Does Katie Couric deserve to be fired for substituting a John McCain answer?
Originally published on BuzzFlash.com on Wed, 07/23/2008 – 2:13pm
Regular readers know I’m not a fan of the brand of journalism Katie Couric practices. But even if you are a Katie Couric fan, you have to be appalled at her latest “journalism” escapade: censoring an interview with John McCain, removing an answer that made McCain look extremely foolish on Iraq and substituting a different answer.
If the speculation is true, Couric will be replaced around the beginning of the year as anchor of the CBS Evening News. But she will still be doing journalism in some form for CBS, most likely “60 Minutes.”
The network of Edward R. Murrow, Douglas Edwards, Walter Cronkite, and Dan Rather has been replaced by the network of Les Moonves, Rick Kaplan, and Katie Couric. This is the same newscast that fired a producer for plagiarism for one of Couric’s “essays.”
At least that producer got fired. Who will get the boot for this blatant violation of basic journalism?
If a network has protected Obama in such a fashion, we would be hearing huge outcries for firings. Just because a network protected a Republican candidate (again) doesn’t mean the outcome should be any different.
I’m sure they will try to find a lackey to take the fall this time. But Couric has the title of managing editor, and Kaplan is the executive producer, and that should count for something. Is anyone willing to admit they are in charge of the news department at CBS?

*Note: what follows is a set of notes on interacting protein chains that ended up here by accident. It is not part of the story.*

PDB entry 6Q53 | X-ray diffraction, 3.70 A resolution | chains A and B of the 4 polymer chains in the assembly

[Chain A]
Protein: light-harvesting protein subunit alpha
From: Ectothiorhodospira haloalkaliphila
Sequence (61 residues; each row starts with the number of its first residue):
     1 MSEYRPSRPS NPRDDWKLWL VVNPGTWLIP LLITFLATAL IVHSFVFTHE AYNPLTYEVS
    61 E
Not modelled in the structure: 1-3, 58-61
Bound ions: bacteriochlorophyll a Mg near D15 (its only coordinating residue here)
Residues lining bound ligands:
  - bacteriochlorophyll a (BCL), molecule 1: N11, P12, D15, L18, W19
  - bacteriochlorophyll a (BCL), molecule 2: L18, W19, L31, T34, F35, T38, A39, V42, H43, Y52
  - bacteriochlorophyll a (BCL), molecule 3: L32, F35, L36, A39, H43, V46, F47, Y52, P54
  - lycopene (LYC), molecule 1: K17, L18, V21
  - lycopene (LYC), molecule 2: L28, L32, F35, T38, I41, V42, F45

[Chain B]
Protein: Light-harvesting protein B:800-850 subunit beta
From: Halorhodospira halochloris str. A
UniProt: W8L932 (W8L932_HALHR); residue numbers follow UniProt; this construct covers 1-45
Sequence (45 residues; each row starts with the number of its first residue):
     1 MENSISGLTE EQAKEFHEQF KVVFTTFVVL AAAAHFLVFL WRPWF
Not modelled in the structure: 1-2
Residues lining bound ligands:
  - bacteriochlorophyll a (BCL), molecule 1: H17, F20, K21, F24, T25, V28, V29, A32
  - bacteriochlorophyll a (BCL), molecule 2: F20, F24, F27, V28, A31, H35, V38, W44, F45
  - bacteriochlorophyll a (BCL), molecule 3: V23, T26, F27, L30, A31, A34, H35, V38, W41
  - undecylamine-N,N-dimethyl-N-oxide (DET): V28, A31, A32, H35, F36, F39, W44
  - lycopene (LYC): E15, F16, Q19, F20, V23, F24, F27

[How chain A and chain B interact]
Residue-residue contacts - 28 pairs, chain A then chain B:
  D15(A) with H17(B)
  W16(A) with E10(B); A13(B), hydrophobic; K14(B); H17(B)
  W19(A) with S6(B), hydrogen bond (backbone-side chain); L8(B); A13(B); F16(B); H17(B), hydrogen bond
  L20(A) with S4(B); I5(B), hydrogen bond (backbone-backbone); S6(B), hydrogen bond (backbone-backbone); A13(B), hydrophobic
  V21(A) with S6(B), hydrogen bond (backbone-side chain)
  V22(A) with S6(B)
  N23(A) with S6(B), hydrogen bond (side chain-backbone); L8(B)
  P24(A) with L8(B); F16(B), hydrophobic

In the real world, performance and yes, sometimes, ethics sometimes happens if you are worried that you lose your job. You may not be the most ethical person in the world, but if you thought you would lose your job, you might be more ethical than what would be in your heart.
If Couric or Kaplan figured they could get away with substituting a McCain answer that would make him look really bad and place one in that makes him look good, and not pay a price for their deeds, what would prevent them from doing so?
For all the Dan Rather hoopla, which did cost him his job, the truth behind the story was never disputed. In this instance, the deception is not in dispute.
If Couric lost her job and her $15 million a year salary; if Kaplan lost his multi-million dollar salary; if other journalists saw immediate repercussions to their efforts, you would see changes in the MSM that would produce long-term efforts that could restore some credibility to the process.
Is there anything different in what Couric did than the fates of Jayson Blair, Janet Cooke, and Stephen Glass? And if there isn’t anything different, should TV news get away with cheap tricks such as this that get people fired in newspapers and magazines?